Title: Aggregate Stability and Phosphorous Loss from Soils Treated with Biosolids Authors
|Yosef, Bnayahu Bar - BET DAGAN, ISRAEL|
|Levy, Guy - BET DAGAN, ISRAEL|
Submitted to: ASA-CSSA-SSSA Annual Meeting Abstracts
Publication Type: Abstract Only
Publication Acceptance Date: June 25, 2008
Publication Date: October 5, 2008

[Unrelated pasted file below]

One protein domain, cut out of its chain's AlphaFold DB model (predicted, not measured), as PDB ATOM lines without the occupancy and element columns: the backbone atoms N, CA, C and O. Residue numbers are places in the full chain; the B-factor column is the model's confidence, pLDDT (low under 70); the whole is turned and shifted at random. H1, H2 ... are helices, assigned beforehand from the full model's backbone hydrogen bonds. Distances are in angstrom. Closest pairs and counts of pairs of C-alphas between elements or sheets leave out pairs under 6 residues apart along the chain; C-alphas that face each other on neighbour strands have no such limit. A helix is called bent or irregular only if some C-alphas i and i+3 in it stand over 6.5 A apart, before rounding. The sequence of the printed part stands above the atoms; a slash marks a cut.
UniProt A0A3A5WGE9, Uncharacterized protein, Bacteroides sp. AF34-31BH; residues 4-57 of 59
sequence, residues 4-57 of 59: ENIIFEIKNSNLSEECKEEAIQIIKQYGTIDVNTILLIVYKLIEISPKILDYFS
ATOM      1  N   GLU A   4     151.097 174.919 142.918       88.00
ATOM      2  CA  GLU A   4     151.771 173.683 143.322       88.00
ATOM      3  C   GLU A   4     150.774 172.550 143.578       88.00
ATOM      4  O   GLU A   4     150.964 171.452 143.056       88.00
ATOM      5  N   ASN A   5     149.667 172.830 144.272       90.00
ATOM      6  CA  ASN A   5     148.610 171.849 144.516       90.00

Citation: Mamedov, A.I., Yosef, B., Levy, G.J., Tatarko, J. 2008. Aggregate Stability and Phosphorous Loss from Soils Treated with Biosolids. Celebration the International Year of Planet Earth. The Geological Society of America, Soil Science Society of America - American Society of Agronomy - Crop Science Society of America and Gulf Coast Association of Geological Societies (GSA, SSSA-ASA-CSSA, GCAGS) 2008 Joint Annual Meeting Abstracts, October 5-9, 2008, Houston, Texas. 2008 CDROM. Technical Abstract: Solid organic material recovered from sewage treatment processes, also known as compost, sewage sludge, or biosolids, can help maintain soil nutrient levels (e.g., nutrient P availability) and may also change soil physical properties. However, nutrient P loss by wind erosion or runoff from biosolid-amended arable soils as well as leaching often leads to deterioration of water quality. The objectives of this study were to investigate the effects of biosolids addition (control, composted manure, activated sludge), incubation duration (6 rain storms with a 4 day incubation break between each storm), and spiking of the soils with orthophosphate, phytic acid or humic acid on (i) aggregate stability; (ii) infiltration, runoff and soil loss; and (iii) P transport by infiltrated and runoff water in a loamy sand, a loam and a clay soil. Aggregate stability was found to depend on an interaction between the effects of soil and biosolid types and the role of the breakdown mechanisms (slaking, swelling and dispersion). Soil aggregate stability subjected to raindrop impact was in the following order: control>manure>sludge. Total runoff form the control and the manure treated soils was comparable but was lower than from the sludge-amended soil. However, soil loss was significantly lower in the sludge-treated soils compared with the control and the manure treated clays and loams. Sediment transported by the infiltrated water was higher in the sludge treatments, whereas in other treatments their amount was similar. The total removal of orthophosphate and total P from the loam and loamy sand was: control<manure<sludge. Under varying environmental conditions a given biosolid can release multiple organic compounds that may have different effects on aggregation, infiltration, and erosion. This work might be helpful in assessing potential risks of surface water eutrophication and evaluating vertical P transport in semi-arid soils amended with two common biosolids.